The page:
The tablet PC represents less than one per cent of the notebook market, with EMEA shipments of less than 100,000, according to analyst Canalys. IBM, Dell and Sony are conspicuous by their absence from the market, the company noted.
"There is plenty of interest from customers but not a lot of commitment," said Nick Evans, business manager for mobility and Microsoft at reseller IT Partnerships.
"Customers have got wise and are evaluating why they would want to buy a tablet; they need to justify the cost."
Andy Buss, senior analyst at Canalys, said: "The difficulty is that we are in the formative stages of the market.
"The IT depression has put a dampener on sales, and tablets are expensive compared with generic laptops, with little appeal in the horizontal market."
But Buss added that there are opportunities in vertical markets, and said the long-term prospects for tablets are good.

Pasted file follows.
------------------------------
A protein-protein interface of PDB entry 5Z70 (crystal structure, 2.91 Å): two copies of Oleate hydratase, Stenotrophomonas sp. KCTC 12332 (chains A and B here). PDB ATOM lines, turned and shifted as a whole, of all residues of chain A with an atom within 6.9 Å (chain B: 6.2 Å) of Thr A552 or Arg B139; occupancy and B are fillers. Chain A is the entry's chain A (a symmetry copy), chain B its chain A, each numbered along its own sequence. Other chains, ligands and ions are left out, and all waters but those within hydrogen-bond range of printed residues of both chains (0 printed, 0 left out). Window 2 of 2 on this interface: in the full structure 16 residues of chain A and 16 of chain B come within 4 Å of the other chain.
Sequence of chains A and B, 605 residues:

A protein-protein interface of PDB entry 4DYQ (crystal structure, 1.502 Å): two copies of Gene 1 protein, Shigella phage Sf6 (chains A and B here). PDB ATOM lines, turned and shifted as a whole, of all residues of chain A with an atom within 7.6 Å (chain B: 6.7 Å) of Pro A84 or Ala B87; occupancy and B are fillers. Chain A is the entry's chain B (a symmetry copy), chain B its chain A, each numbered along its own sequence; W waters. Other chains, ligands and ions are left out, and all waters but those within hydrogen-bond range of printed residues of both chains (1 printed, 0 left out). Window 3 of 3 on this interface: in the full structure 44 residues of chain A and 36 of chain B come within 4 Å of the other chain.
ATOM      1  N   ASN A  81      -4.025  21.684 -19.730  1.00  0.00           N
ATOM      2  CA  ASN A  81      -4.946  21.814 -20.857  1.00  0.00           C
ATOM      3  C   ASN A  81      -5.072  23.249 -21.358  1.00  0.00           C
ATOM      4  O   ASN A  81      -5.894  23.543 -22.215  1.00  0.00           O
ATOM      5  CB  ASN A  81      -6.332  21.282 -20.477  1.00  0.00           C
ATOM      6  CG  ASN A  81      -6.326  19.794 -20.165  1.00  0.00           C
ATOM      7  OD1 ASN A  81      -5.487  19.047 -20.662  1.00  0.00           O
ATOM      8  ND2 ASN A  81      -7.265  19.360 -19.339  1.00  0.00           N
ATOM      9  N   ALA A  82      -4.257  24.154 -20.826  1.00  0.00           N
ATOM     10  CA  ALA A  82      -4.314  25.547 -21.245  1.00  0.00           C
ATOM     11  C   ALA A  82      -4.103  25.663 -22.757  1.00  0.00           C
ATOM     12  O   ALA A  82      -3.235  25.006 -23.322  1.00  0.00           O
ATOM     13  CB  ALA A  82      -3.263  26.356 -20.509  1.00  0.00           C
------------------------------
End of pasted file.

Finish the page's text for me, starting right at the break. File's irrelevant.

He said Microsoft should subsidise its operating system licences for at least two years, and include more marketing spend.
Paul Randle, Microsoft's product marketing manager for Windows XP, said a marketing campaign to drive end-user and corporate demand for the platform is planned for the new year.
"We see the tablet as a key platform. Vendors are now coming out with second- and third-generation versions of the tablet, and they are learning from earlier versions. There are a lot of clever ideas coming out, which should catalyse the market," he said.
Randle added that Microsoft has grown the ISV base for tablet applications from 30 firms at launch to 130 development firms. The company has also upgraded its software development kit for the tablet to version 1.7.
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